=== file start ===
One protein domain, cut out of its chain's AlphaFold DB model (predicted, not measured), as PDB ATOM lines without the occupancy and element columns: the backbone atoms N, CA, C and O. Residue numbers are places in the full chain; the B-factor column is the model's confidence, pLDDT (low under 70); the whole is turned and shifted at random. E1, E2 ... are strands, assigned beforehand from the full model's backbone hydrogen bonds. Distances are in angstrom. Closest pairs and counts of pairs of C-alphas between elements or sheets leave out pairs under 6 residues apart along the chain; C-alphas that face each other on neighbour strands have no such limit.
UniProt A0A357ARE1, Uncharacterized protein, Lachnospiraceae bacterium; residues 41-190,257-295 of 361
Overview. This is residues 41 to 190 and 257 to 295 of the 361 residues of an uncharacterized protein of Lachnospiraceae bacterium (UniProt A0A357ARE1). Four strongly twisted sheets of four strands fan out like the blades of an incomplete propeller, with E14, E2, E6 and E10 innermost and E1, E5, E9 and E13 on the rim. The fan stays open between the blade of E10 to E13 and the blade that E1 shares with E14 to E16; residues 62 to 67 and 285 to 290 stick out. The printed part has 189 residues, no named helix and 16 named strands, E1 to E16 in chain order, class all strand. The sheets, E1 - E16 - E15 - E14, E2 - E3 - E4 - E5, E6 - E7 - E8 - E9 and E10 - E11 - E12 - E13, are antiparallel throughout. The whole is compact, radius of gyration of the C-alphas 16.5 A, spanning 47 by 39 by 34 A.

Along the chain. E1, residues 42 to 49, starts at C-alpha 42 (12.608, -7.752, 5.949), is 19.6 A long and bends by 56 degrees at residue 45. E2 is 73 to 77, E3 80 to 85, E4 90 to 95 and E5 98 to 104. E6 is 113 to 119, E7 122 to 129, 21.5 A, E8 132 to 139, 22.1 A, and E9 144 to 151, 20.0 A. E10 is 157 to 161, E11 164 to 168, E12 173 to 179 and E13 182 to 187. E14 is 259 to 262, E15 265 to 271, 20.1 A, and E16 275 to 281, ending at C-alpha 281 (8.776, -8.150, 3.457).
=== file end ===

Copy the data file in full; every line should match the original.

One protein domain, cut out of its chain's AlphaFold DB model (predicted, not measured), as PDB ATOM lines without the occupancy and element columns: the backbone atoms N, CA, C and O. Residue numbers are places in the full chain; the B-factor column is the model's confidence, pLDDT (low under 70); the whole is turned and shifted at random. E1, E2 ... are strands, assigned beforehand from the full model's backbone hydrogen bonds. Distances are in angstrom. Closest pairs and counts of pairs of C-alphas between elements or sheets leave out pairs under 6 residues apart along the chain; C-alphas that face each other on neighbour strands have no such limit.
UniProt A0A357ARE1, Uncharacterized protein, Lachnospiraceae bacterium; residues 41-190,257-295 of 361
Overview. This is residues 41 to 190 and 257 to 295 of the 361 residues of an uncharacterized protein of Lachnospiraceae bacterium (UniProt A0A357ARE1). Four strongly twisted sheets of four strands fan out like the blades of an incomplete propeller, with E14, E2, E6 and E10 innermost and E1, E5, E9 and E13 on the rim. The fan stays open between the blade of E10 to E13 and the blade that E1 shares with E14 to E16; residues 62 to 67 and 285 to 290 stick out. The printed part has 189 residues, no named helix and 16 named strands, E1 to E16 in chain order, class all strand. The sheets, E1 - E16 - E15 - E14, E2 - E3 - E4 - E5, E6 - E7 - E8 - E9 and E10 - E11 - E12 - E13, are antiparallel throughout. The whole is compact, radius of gyration of the C-alphas 16.5 A, spanning 47 by 39 by 34 A.

Along the chain. E1, residues 42 to 49, starts at C-alpha 42 (12.608, -7.752, 5.949), is 19.6 A long and bends by 56 degrees at residue 45. E2 is 73 to 77, E3 80 to 85, E4 90 to 95 and E5 98 to 104. E6 is 113 to 119, E7 122 to 129, 21.5 A, E8 132 to 139, 22.1 A, and E9 144 to 151, 20.0 A. E10 is 157 to 161, E11 164 to 168, E12 173 to 179 and E13 182 to 187. E14 is 259 to 262, E15 265 to 271, 20.1 A, and E16 275 to 281, ending at C-alpha 281 (8.776, -8.150, 3.457).